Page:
Wizards officials scheduled a meeting with Washington, D.C., authorities for Dec. 23 to come clean about the matter, given the District's stringent gun-control laws. The meeting couldn't be arranged that day, so the team rescheduled for Dec. 24, several hours before CBSSports.com's story was published online, one of the sources said.

After that report, the Wizards issued a statement saying that Arenas had stored unloaded firearms in a locked container in his locker at Verizon Center, and that the team was cooperating with NBA and legal authorities. Arenas told the Washington Times that he'd brought the guns to the locker room after deciding he no longer wanted them in his home after the birth of his daughter on Dec. 10. He told reporters this week that he'd removed them from his locker only to have them turned over to authorities because he didn't want them anymore.

Washington, D.C., police issued a statement Wednesday saying they were investigating the presence of firearms at Verizon Center, without providing further details. Arenas said this week that authorities inquiring about the matter were mainly interested in whether he had obtained the guns legally. Arenas, 27, has a history of flirting with firearms laws; he was suspended for the 2004-05 season opener after pleading no contest to a misdemeanor charge of failing to maintain proper registration of a firearm in California while with the Warriors in 2003.

Ben Friedman, spokesman for the U.S. Attorney's Office in D.C., told the New York Post that his office was working with D.C. police on the investigation. A call to the public information office of the Metropolitan Police Department was not returned Friday. But a D.C. police official told the Washington Post on condition of anonymity that reports of firearms being brandished in a dispute were news to the authorities and were being added to the criminal investigation. 

Commissioner David Stern, who has not commented publicly on the Arenas investigation, has a history of waiting for the legal process to run its course before issuing penalties -- for fear of compromising investigations by law enforcement. NBA spokesman Tim Frank said Friday that the league is not planning take any disciplinary action until the criminal investigation is completed.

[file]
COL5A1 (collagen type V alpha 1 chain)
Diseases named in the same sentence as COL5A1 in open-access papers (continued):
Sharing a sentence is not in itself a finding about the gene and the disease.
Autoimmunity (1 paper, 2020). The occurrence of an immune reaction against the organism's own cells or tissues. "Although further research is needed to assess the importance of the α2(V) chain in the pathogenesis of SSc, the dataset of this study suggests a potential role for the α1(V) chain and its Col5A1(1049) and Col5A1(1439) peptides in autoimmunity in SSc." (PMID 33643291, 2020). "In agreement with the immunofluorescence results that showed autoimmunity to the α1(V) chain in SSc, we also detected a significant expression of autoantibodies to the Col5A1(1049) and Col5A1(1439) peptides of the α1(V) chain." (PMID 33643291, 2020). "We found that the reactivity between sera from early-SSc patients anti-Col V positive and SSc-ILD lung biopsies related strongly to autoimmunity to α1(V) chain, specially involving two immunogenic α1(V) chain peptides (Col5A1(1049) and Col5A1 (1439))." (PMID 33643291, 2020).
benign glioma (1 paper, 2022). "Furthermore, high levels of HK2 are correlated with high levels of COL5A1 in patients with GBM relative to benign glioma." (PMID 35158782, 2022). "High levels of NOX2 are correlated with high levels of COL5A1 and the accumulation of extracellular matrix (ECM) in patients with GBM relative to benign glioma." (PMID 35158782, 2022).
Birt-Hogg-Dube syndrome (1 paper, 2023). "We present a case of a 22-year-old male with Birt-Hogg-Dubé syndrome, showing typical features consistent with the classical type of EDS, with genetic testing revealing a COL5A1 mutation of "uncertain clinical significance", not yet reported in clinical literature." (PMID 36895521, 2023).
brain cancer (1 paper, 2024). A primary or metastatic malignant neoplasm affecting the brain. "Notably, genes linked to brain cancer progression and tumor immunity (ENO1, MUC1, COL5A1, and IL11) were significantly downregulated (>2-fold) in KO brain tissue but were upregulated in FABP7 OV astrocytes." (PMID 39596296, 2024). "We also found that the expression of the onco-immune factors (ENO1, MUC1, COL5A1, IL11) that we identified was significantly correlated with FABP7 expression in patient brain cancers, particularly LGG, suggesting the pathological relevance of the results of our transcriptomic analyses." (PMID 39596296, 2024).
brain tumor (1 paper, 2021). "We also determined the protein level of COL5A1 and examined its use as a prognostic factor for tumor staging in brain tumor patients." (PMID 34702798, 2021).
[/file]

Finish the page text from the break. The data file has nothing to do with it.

"There is an active investigation by D.C. law enforcement authorities, which we are monitoring closely," Frank said in an emailed statement. "We are not taking any independent action at this time."

A full-fledged probe and penalties from the league office would have to wait until the criminal investigation is closed, since players would be unlikely to speak with league attorneys for fear that those records would be subpoenaed by law enforcement.

In addition to the NBA investigation, which could result in fines and/or suspensions, the NBA Players Association expects to initiate its own probe to ensure that "the facts are investigated and weighed," a second person with knowledge of the situation said Friday. Once it is determined that interviews with the players involved are necessary, the matter would be turned over to NBPA general counsel Gary Hall, a retired federal prosecutor, and director of security Robert Gadson, a retired New York City police detective, the source said.

Billy Hunter, the NBPA's executive director, said he was aware of the reports and was in the process of gathering facts. Wizards spokesman Scott Hall issued a statement reiterating that the team is cooperating with law enforcement and the NBA and will have no further comment.